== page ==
I think that the Rank() function is not the way to go with this, for two reasons.
Firstly, it is probably less efficient than a Min()-based method.
The reason for this is that the query has to maintain an ordered list of all salaries per department as it scans the data, and the rank will then be assigned later by re-reading this list. Obviously in the absence of indexes that can be leveraged for this, you cannot assign a rank until the last data item has been read, and maintenance of the list is expensive.
So the performance of the Rank() function is dependent on the total number of elements to be scanned, and if the number is sufficient that the sort spills to disk then performance will collapse.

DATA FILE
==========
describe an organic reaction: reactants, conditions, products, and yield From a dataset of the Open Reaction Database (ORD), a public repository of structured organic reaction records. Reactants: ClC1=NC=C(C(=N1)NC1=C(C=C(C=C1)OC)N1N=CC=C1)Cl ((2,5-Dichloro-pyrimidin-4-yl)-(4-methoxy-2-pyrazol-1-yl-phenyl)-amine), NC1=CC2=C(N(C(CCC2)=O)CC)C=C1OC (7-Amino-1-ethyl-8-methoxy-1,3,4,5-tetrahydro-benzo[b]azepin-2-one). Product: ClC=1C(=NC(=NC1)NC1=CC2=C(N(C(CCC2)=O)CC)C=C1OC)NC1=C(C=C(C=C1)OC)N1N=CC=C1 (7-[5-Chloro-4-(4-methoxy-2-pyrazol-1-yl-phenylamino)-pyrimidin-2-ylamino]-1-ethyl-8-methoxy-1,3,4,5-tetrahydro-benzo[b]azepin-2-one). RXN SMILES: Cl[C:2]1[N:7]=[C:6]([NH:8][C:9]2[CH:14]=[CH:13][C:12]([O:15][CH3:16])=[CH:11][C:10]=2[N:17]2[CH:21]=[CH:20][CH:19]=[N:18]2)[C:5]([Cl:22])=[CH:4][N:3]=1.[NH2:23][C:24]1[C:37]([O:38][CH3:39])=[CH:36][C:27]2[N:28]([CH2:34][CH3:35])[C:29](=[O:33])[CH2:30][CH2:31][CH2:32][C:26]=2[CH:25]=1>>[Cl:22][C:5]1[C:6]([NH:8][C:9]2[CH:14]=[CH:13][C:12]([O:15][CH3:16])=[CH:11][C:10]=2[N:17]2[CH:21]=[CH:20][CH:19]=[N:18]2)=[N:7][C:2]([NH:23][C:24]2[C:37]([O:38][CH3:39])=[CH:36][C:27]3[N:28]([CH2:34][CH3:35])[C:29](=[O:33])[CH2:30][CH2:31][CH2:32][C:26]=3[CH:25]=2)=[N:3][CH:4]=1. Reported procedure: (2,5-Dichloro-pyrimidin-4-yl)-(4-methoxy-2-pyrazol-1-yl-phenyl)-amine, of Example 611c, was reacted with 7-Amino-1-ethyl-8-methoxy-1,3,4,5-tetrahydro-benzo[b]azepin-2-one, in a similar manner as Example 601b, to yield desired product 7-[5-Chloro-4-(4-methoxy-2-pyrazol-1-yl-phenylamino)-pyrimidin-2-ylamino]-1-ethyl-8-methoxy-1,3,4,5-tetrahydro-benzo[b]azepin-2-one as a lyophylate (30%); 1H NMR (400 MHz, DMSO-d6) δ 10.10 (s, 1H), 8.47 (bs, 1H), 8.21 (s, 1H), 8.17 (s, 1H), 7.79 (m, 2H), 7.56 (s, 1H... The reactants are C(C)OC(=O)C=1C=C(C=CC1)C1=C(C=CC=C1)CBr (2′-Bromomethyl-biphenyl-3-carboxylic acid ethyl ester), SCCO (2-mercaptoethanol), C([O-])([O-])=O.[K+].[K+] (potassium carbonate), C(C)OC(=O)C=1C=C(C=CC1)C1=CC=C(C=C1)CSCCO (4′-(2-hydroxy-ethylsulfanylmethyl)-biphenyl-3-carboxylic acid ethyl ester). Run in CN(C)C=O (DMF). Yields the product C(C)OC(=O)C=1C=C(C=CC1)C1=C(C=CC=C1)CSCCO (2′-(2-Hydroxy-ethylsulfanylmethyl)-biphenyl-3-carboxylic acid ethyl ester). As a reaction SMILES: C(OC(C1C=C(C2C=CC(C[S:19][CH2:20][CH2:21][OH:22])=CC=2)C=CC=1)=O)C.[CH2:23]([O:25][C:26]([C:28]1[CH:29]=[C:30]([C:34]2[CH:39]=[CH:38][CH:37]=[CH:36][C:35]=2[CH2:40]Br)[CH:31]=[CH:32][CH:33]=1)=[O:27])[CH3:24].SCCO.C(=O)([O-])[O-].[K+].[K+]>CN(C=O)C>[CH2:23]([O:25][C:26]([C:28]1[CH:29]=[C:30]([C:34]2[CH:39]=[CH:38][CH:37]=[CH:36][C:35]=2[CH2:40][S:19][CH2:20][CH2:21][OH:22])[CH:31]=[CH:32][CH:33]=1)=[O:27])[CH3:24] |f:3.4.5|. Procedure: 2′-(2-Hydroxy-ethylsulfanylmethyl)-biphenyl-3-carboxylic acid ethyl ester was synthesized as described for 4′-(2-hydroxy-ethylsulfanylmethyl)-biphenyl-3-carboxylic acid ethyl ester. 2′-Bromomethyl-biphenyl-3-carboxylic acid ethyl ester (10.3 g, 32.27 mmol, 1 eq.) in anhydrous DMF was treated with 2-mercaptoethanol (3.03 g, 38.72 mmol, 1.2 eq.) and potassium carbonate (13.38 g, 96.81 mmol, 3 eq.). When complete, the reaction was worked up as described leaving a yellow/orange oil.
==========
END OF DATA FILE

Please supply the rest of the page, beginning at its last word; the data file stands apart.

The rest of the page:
This is probably more efficient:
Min(salary) Over (Partition By dept) min_salary
where salary = min_salary
This method only requires that the query maintain a single value per department of the minimum value encountered so far. If a new minimum is encountered then the existing value is modified, otherwise the new value is discarded. The total number of elements that have to be held in memory is related to the number of departments, not the number of rows scanned.
It could be that Oracle has a code path to recognise that the Rank does not really need to be computed in this case, but I wouldn't bet on it.
The second reason for disliking Rank() is that it just answers the wrong question. The question is not "Which records have the salary that is the first ranking when the salaries per department are ascending ordered", it is "Which records have the salary that is the minimum per department". That makes a big difference to me, at least.